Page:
First Wives Club
by Warren Farrell
Thelma and Louise Exhale
1996 San Diego, CA - When men say, "Hell hath no fury like a woman scored," it's called sexism. When one-third of all moviegoers in America cheer as three scorned women and a daughter collude to "vaporize" their men, to "make them not just suffer, but make them suffer over and over again," to wipe out their businesses and rob their homes, to "destroy them, then declare world peace," it is called Hollywood comedy.
The First Wives Club uses upper-middle-class white women just as Waiting to Exhale used upper-middle-class black women and Thelma and Louise used middle-class white women to symbolize the plight of all women whose dream of being swept away was swept away. All of these women felt justified in destroying the lives of the men by whom they felt rejected, and destroying a few men in general just to make a broader point.
The First Wives Club might be called the Betty Broderick Club, art imitating the real life of the La Jolla socialite who shot and killer her ex-husband and his younger second wife as they slept in their bed. Just as The First Wives Club is art receiving media support, so Broderick's crime (for which she is serving time in prison) received the real-life support of feminists, first wives and the media.
The problem is, failed marriages hurt both sexes. For each 40-year-old wife turned in for two 20s, there is a 40-year-old husband caught between a sexless marriage and his moral scruples, or a husband desperately seeking understanding for his fears of being disposable if he isn't an adequate success.
For every rejected wife, there is a rejected husband
For each first wife left with inadequate income, there is a dad driving a cab 70 hours a week or collecting garbage in the hope that his children can have a better life, that his wife can have a home more pleasant than his garbage truck. When such a husband then is criticized for working late, and one day comes home to a note saying his wife has left and taken their children, his life feels meaningless and the women's crisis centers do not invite his call.
For each single mother who is juggling children, a job and unpaid child support, there is a single dad who has seen his marriage become alimony payments, his home become his ex-wife's home but his mortgage payments, their children become child-support checks for children who have been psychologically turned against him.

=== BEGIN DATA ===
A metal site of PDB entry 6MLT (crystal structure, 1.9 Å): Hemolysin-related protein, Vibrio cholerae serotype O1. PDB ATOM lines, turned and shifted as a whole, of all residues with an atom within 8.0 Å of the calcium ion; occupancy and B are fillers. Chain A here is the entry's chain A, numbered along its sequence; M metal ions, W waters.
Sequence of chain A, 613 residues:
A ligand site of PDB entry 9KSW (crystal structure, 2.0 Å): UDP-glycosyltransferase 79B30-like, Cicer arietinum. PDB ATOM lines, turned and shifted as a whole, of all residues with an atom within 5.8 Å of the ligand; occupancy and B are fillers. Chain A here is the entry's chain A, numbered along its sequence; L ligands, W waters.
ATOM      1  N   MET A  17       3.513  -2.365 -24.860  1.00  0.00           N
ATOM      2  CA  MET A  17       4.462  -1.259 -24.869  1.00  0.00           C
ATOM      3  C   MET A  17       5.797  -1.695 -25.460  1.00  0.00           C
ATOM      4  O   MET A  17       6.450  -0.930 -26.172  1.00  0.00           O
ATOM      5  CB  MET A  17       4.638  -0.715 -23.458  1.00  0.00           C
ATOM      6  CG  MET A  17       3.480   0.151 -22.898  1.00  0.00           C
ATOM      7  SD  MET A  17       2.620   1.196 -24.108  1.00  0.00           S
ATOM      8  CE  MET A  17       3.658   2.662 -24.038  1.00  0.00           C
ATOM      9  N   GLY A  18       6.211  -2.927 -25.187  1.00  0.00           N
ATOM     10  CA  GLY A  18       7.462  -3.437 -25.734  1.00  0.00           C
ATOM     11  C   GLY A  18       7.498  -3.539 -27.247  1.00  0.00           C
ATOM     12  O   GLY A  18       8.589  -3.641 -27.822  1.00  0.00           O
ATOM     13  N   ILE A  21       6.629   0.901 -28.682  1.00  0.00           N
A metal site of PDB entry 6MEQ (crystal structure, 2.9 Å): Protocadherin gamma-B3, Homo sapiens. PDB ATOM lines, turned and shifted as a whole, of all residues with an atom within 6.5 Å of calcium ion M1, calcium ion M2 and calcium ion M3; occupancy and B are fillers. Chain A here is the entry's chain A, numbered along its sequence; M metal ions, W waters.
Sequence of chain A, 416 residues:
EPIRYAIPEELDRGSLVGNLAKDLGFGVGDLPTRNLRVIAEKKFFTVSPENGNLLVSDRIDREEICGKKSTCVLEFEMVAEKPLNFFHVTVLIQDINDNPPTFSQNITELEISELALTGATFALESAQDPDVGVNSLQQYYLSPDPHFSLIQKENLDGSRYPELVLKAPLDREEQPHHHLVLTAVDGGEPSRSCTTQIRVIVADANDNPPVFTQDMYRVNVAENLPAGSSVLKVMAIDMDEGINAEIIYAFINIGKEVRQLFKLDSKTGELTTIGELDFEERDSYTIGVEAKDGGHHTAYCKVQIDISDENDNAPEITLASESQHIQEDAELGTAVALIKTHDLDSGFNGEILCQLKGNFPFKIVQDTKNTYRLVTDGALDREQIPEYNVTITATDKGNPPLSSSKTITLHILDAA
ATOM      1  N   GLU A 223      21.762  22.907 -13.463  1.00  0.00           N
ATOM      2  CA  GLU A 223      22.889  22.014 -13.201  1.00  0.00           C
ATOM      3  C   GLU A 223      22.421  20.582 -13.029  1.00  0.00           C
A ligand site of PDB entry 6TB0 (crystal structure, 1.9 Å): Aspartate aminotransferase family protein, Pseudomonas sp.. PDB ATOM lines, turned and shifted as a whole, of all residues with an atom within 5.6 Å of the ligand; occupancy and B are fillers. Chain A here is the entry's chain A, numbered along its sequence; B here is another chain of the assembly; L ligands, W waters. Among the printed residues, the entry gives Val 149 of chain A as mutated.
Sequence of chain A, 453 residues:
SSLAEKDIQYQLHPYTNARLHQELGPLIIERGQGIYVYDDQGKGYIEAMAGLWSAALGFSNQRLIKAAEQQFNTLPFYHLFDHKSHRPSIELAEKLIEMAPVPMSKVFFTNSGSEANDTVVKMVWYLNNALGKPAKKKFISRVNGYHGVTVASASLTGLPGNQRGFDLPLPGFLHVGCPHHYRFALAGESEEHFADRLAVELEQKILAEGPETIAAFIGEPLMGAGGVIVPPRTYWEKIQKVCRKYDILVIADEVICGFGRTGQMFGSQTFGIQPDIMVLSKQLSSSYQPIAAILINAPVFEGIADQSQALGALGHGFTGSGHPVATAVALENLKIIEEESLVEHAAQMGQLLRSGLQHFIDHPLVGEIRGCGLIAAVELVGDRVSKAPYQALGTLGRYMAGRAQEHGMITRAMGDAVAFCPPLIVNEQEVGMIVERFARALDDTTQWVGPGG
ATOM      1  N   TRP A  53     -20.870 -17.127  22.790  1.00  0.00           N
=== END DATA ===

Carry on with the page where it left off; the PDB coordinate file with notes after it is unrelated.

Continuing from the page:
For each woman faced with a deadbeat dad, there is a desperate dad, desperate to love his children, but told that if he comes any closer, she will accuse him of being a child molester or a wife beater.
For each first wife who loses income, there is a second wife who gains income; for each first husband who loses his home and his children, there is a second wife who struggles with a man who has a depleted bank account and a broken heart, or there is a woman who rejects that man because of his depleted bank account or his broken heart.
For a quarter of a century, women have been articulating their version of rejection and men have been putting their heads in the sand, hoping the bullets would miss. We have not had a battle of the sexes, but a war in which only one side has shown up. The solution lies not in the formation of First Wives clubs colluding with a man-hating daughter to "vaporize" dad as the country cheers, but in all of us learning to walk a mile in each others' moccasins even as we are seeking empathy for our own pain.
Warren Farrell is the San Diego based author of Why Men Are the Way They Are and The Myth of Male Power, and he is a former member of the board of directors of the National Organization for Women in New York City. Reprinted with permission, L.A. Times.